Check out the video below from YouTube user Spencer Ball for an amazing view of the totality approaching Mount Borah.


And there it was. An absolutely perfect total solar eclipse. A pitch black moon radiating milky white tendrils across a deep blue sky. There was no need for the special glasses anymore, you could look at it now with the naked eye. The darkness that consumed the region was sudden and dramatic. It was like someone just shut the lights out. At its height the darkness extended for three dozen miles all around us. Where the darkness ended on the horizon there were the yellow hues of a fading sunset, except it looked like a sunset in every direction.

The eclipse from the summit of Mount Borah

The eclipse from the summit of Mount Borah

I had no time for gawking though. Seconds after totality started, I began shooting for my panorama. Years of planning came down to a two minute window of time in which I had to get all the shots that I needed. As far as shooting it, I really didn’t know what to expect until I was in the situation. I knew how many degrees above the horizon it would be, but didn’t know what that would actually look like. I normally shoot one pass of wide angle, horizontal images all around me for a panorama, maybe a dozen frames. However, the eclipse was just high enough where I couldn’t get it and the ground in the same shot at the same time. So I had to go vertical, which I had never done before. I ended up making three passes of vertical shots to make sure I had the coverage. About 80 shots in total, all in two minutes and all hand held. I opted not to bring my tripod since I didn’t want to carry the extra weight. As I was frantically pivoting and shooting away, I had one big balance check as I stumbled slightly, enough to alarm an onlooker near me. I recovered quickly and kept shooting.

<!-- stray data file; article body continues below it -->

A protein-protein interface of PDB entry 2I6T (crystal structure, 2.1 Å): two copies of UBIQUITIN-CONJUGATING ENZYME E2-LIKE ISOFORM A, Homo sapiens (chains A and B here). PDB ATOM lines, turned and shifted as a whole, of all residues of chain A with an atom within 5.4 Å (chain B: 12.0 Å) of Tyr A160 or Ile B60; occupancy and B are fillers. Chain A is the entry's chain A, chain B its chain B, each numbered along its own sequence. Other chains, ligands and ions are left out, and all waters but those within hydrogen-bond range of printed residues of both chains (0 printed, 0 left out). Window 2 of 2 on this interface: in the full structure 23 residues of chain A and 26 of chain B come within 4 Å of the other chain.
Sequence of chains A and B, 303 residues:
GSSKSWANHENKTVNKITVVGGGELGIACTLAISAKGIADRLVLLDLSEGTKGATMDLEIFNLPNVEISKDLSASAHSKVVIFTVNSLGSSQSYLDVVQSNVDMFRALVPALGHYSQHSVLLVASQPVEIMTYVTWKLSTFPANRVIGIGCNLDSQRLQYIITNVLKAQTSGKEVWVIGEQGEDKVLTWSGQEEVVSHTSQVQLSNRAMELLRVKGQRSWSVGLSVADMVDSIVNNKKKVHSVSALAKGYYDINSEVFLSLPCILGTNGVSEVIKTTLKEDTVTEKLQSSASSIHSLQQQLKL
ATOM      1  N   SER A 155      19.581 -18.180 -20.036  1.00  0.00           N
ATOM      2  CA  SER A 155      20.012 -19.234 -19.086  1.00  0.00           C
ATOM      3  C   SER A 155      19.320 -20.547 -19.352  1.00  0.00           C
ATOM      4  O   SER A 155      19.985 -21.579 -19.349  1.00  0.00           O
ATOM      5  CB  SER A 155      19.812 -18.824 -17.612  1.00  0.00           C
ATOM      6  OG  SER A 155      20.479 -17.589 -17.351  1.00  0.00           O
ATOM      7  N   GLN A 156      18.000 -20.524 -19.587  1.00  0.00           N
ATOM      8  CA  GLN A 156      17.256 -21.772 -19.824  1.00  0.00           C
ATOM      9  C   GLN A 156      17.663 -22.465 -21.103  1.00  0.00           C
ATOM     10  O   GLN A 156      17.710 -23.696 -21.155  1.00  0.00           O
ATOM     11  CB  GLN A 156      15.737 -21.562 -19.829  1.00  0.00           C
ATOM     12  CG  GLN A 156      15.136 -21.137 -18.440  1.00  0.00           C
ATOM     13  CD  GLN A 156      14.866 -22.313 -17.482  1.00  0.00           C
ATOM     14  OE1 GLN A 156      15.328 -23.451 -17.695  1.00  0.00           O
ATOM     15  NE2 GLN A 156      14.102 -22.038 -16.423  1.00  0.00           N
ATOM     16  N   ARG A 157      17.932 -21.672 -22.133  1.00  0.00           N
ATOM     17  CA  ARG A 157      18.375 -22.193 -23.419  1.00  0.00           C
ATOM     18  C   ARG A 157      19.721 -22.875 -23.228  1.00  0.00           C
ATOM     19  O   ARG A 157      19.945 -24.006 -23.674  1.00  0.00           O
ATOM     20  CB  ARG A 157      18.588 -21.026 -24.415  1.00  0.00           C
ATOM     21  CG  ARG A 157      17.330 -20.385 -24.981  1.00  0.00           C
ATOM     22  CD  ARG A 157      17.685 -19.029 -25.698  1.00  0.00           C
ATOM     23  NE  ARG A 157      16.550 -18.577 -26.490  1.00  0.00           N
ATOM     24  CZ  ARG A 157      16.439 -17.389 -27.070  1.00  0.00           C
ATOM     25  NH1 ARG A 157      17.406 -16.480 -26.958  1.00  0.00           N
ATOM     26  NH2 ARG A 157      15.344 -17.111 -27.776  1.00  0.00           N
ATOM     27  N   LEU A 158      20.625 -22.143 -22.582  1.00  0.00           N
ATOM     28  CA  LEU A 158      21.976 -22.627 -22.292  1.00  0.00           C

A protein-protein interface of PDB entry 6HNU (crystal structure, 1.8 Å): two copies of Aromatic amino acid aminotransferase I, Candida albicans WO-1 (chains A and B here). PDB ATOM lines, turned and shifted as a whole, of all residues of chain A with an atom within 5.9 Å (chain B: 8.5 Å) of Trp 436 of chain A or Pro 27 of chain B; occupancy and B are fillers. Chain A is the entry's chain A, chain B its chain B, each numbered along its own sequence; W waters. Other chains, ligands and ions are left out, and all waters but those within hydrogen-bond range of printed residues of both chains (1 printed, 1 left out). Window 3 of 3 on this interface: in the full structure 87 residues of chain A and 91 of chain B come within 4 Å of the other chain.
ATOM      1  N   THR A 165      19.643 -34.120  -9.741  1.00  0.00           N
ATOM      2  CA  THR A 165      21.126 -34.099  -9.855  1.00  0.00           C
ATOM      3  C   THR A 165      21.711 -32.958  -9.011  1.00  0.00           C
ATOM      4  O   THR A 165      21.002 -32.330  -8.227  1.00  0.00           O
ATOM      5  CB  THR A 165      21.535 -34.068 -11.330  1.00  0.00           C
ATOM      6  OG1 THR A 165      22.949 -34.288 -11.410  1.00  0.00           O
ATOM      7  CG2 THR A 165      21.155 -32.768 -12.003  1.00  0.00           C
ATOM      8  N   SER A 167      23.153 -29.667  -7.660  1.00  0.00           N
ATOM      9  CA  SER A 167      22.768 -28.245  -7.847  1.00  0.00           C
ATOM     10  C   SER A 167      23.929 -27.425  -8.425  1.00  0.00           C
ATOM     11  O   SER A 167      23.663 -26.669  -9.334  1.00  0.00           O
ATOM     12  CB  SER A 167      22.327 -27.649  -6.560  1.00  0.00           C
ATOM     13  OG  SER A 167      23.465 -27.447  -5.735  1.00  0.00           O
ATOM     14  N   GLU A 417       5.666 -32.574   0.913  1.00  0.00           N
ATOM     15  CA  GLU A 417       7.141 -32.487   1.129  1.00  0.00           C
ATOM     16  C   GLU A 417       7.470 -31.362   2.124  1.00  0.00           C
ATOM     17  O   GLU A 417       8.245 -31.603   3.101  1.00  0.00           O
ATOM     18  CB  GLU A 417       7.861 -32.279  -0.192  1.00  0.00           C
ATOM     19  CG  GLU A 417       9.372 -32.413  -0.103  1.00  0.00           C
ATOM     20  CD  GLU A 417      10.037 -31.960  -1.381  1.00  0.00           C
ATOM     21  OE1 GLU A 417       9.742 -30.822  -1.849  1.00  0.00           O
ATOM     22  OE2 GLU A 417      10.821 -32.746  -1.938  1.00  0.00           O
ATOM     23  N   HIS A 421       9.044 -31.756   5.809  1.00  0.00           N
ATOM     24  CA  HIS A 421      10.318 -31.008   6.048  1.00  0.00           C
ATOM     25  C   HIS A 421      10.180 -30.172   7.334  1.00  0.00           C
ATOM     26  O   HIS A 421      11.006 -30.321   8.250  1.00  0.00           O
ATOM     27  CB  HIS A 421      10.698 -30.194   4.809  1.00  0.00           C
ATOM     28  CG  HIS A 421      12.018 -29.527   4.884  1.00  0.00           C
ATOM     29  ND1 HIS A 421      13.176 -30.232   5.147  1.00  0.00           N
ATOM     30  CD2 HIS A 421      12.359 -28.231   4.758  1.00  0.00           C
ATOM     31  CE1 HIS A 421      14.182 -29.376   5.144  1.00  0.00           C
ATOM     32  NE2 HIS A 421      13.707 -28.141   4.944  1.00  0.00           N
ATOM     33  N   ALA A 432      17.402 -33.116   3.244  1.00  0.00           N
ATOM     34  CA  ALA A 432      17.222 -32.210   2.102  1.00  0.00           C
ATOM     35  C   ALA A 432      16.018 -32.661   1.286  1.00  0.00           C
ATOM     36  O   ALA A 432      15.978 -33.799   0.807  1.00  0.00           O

As far as the exposure goes, I didn’t know what to expect from that either. As the eclipse passed the 80% mark I had to start adjusting my exposure to compensate for the darkness. It still took me by surprise just how dark it got when totality hit. Luckily the light was even in all directions so once I saw my histograms were good I could just concentrate on shooting. I ended up shooting everything at f7, 1/100, and ISO 4000.